|Particle Size Distribution Coulter Counter Model TA (100μ tube) Normalized % Differential Volume Channel (Diameter μ) Formula A Formula B Formula C|
2 1.26 0.9 2.6 1.0
3 1.59 1.4 3.8 1.8
4 2.00 2.3 5.3 3.1
5 2.52 2.5 4.2 3.5
6 3.17 5.0 6.7 7.1
7 4.00 7.3 7.9 9.8
8 5.04 11.0 10.7 13.7
9 6.35 13.0 11.1 14.1
10 8.00 15.8 12.8 14.3
11 10.08 15.3 12.2 12.8
12 12.7 10.6 9.6 9.7
13 16.0 6.2 6.8 5.2
14 20.2 2.9 2.9 3.0
15 25.4 2.1 1.8 0.6
16 32.0 4.5 2.0 0.4
10.8 13.5 7.7
area of metal)
Emulsion pH 4.4 4.4 4.7
In the above table, formulas B and C are identical, with the exception that formula B was adjusted with phosphoric acid to lower pH to equal that of formula A. This was done to compensate for the alkaline buffering action of the alkaline active surfactant. The deposition rate and particle size distribution fluctuate somewhat with the pH, which is typical for these products. Overall, the addition of the alkaline active surfactant had no significant effect on the emulsion characteristics. In a typical formulation, the acidic buffer could be increased slightly to completely negate the alkaline active surfactant's pH effects.
In contrast, the inclusion of the alkaline active surfactant drastically increased the cleaning efficiency of the rolling oil removal. Steel panels were coated with both formula A and B in equal film weights and subsequently immersed in a 4 oz./gal. sodium orthosilicate cleaning bath for two seconds at 140° and 180° F. The panels were then rinsed in distilled water, dryed and tested on a Coulometric Carbon Analyzer to determine residual carbon levels (indicative of the quantitative presence of oil). Six runs were completed for each variable, and the average for each is reported below:
|Residual Carbon (μ grams/square inch) 180° F. 140° F.|
Formula A 97.9 451.0
Formula B 51.0 304.0
This increase in cleaning efficiency translates into a tremendous impact on steel mill cleaning operations. Use of the composition of the invention provides cleaning at higher speeds, lower cleaner concentrations and/or lower temperatures in the subsequent alkaline cleaning operations.
Because many rolling oils are based on mineral oil or a combination of mineral oil and tallow rather than tallow or white grease (which are composed mainly of triglyceride fats), a similar experiment to Example I using mineral oil rather than tallow as the base lubricant was conducted. The data generated follows:
|Ingredients (wt. %) Formula D Formula E|
300 SUS Naphthenic Mineral Oil
Tallow Fatty Acids 5.0 5.0
Acidic Buffer (2-ethyl hexanoic
Ethoxylated Cationic Surfactant
Alkaline Active Surfactant
having 15 ethoxy units
As in the previous example 5% emulsions were prepared and conditioned for 30 minutes at 130° F. in distilled water using a laboratory recirculation system. A Coulter Counter as in Example I was used to determine the particle size distribution of the emulsions, and the deposition rate for each was determined using a standard method. This method involves passing a preweighed, clean, dry steel panel of known dimensions through the prepared emulsions as it is being sprayed through opposing spray nozzles in a cabinet. The panels are then dipped in cold tap water to remove any emulsified oil on their surface, then dried and reweighed. The amount of oil remaining on the panel in milligrams is then recorded as the deposition rate.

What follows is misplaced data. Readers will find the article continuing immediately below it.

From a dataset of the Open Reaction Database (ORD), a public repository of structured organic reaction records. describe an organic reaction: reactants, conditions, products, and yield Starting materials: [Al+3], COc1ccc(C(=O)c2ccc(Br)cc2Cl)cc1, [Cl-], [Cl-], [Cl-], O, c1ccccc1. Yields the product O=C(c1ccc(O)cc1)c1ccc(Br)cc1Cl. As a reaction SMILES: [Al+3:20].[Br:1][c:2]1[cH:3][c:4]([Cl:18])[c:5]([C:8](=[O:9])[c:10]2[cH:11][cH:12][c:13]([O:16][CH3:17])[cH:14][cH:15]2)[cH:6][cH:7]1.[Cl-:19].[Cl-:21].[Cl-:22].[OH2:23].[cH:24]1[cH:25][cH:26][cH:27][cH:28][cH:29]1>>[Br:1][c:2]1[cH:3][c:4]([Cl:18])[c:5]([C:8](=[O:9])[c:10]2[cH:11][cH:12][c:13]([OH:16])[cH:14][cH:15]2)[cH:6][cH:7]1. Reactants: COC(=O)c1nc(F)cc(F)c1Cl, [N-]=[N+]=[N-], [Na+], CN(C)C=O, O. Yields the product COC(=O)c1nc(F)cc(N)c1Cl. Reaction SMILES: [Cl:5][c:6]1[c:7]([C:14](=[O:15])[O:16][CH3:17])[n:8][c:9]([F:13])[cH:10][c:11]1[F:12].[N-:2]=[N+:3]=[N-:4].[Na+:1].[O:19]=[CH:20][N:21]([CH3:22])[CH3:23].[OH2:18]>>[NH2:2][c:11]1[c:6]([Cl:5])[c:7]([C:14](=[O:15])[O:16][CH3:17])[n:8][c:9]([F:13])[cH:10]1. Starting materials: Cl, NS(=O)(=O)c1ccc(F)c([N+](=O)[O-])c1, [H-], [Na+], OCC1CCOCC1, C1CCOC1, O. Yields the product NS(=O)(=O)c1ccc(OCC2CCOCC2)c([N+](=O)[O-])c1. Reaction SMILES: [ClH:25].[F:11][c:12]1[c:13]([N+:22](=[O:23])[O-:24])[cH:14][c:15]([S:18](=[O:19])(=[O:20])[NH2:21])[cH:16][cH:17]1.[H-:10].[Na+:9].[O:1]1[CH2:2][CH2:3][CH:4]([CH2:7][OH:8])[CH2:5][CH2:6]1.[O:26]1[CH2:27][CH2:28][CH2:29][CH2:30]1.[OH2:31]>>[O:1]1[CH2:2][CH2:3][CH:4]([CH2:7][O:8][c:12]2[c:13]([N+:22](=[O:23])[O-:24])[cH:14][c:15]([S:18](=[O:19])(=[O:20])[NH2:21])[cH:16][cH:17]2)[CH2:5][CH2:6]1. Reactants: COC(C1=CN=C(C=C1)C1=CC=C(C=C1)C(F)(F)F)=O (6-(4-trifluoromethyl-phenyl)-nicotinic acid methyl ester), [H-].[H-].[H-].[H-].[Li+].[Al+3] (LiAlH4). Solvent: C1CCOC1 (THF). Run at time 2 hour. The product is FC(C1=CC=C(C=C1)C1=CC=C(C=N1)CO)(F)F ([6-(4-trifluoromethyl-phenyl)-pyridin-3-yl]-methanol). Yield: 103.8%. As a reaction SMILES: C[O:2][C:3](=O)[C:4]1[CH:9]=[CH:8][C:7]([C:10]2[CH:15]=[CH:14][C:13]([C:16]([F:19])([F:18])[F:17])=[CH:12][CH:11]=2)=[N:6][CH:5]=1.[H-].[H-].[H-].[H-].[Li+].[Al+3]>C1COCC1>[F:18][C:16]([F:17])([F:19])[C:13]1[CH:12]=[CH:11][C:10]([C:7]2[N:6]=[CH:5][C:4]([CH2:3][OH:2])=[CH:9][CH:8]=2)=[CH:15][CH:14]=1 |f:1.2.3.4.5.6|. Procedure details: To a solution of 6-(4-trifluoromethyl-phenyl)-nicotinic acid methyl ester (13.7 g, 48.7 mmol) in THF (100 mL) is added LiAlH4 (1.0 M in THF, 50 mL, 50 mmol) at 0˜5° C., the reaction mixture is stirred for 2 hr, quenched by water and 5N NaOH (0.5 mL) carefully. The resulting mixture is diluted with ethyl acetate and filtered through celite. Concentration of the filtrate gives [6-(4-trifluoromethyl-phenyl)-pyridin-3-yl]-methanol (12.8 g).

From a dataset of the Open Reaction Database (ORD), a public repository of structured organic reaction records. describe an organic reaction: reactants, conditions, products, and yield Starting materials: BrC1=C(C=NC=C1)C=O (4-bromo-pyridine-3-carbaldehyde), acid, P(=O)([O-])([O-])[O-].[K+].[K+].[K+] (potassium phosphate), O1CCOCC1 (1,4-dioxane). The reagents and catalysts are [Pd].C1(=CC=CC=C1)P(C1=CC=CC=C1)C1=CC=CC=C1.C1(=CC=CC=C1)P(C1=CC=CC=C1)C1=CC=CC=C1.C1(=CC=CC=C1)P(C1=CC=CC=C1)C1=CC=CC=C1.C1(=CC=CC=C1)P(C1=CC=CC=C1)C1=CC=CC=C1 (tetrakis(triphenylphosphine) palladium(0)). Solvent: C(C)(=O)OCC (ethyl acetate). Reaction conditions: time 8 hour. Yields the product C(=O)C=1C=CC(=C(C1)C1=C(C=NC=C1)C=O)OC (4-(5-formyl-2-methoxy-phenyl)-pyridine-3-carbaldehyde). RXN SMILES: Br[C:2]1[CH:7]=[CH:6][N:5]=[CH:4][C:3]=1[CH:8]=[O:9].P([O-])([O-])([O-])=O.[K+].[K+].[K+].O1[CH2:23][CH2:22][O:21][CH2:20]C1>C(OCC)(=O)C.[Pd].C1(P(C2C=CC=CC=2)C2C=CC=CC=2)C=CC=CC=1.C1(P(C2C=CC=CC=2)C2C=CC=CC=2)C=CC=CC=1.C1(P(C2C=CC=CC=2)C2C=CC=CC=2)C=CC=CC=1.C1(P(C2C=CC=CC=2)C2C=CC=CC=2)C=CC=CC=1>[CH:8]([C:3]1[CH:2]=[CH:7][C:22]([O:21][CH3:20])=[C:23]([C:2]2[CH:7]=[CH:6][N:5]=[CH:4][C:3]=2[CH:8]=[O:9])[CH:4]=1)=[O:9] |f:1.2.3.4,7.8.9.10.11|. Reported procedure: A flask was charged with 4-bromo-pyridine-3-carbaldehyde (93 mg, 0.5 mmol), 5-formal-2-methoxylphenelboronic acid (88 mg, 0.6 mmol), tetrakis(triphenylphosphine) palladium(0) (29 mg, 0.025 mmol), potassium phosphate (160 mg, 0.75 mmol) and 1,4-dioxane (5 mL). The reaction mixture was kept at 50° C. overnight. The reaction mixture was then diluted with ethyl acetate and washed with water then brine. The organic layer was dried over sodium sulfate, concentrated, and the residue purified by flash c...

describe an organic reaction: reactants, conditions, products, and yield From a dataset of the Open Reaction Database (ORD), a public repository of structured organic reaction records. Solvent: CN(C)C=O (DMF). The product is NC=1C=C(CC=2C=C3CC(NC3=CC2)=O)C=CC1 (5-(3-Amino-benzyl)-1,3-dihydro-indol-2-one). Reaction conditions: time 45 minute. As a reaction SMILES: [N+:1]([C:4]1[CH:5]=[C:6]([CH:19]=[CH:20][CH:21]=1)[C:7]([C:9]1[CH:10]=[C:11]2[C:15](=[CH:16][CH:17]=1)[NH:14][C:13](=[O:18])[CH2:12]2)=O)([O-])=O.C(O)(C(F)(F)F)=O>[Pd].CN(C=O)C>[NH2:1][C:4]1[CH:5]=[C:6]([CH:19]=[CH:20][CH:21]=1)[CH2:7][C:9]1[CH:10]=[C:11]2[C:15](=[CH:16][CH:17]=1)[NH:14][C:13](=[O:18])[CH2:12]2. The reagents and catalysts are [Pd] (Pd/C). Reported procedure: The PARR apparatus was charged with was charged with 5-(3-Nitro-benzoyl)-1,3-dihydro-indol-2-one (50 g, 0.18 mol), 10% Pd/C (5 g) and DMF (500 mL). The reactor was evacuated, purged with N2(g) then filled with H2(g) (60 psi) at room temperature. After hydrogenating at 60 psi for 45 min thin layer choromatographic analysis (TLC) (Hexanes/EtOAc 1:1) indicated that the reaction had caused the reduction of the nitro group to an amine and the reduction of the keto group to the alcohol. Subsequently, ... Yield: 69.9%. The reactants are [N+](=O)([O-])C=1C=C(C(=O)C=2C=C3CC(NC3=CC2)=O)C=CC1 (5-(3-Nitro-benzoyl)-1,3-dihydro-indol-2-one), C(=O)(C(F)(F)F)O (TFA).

Rather than buffering the emulsion with phosphoric acid as in the previous example to compensate for the alkaline buffering action of the alkaline active surfactant, the concentration of 2-ethlhexanoic acid was increased. As in the earlier example, the results show that the relatively large addition of the alkaline active surfactant does not significantly change the emulsion characteristics of the rolling oil.
|Particle Size Distribution Coulter Counter Normalized % Differential Volume Channel Formula D Formula E|
2 0.3 0.6
3 0.6 1.1
4 1.2 1.9
5 1.9 2.6
6 5.0 6.8
7 8.6 11.3
8 13.9 17.8
9 16.7 18.7
10 18.6 16.4
11 13.7 10.0
12 8.0 5.8
13 4.4 3.1
14 2.7 1.3
15 1.4 0.8
16 2.0 0.8
Emulsion pH 4.0 4.1
As with the previous example, although the inclusion of the alkaline active surfactant had little effect on the emulsion characteristics, it did drastically increase the cleaning efficiency of the rolling oil. The alkaline cleaning tests were performed under the same conditions as the earlier example, with the exception that only the 180° F. temperature was used. This was done because most of the commercial cleaning of rolling oils is conducted at slightly above this temperature.
|Residual Carbons (μ grams/square inch) Cleaned at 180° F.|
Formula D 50.5
Formula E 29.7
As with the previous example, the residual carbon level was significantly lower after alkaline cleaning when the alkaline active surfactant was included, indicating better cleaning performance.
A typical polyethoxyalkylamine has the structure ##STR1## Preferably x+y is within the range of 8 to 20 and R is lower alkyl of less than five carbons.
A typical cationic surfactants is the ethoxylated cationic surfactant marketed under the trademark Ethomeen 18-20 (Armak Chemicals).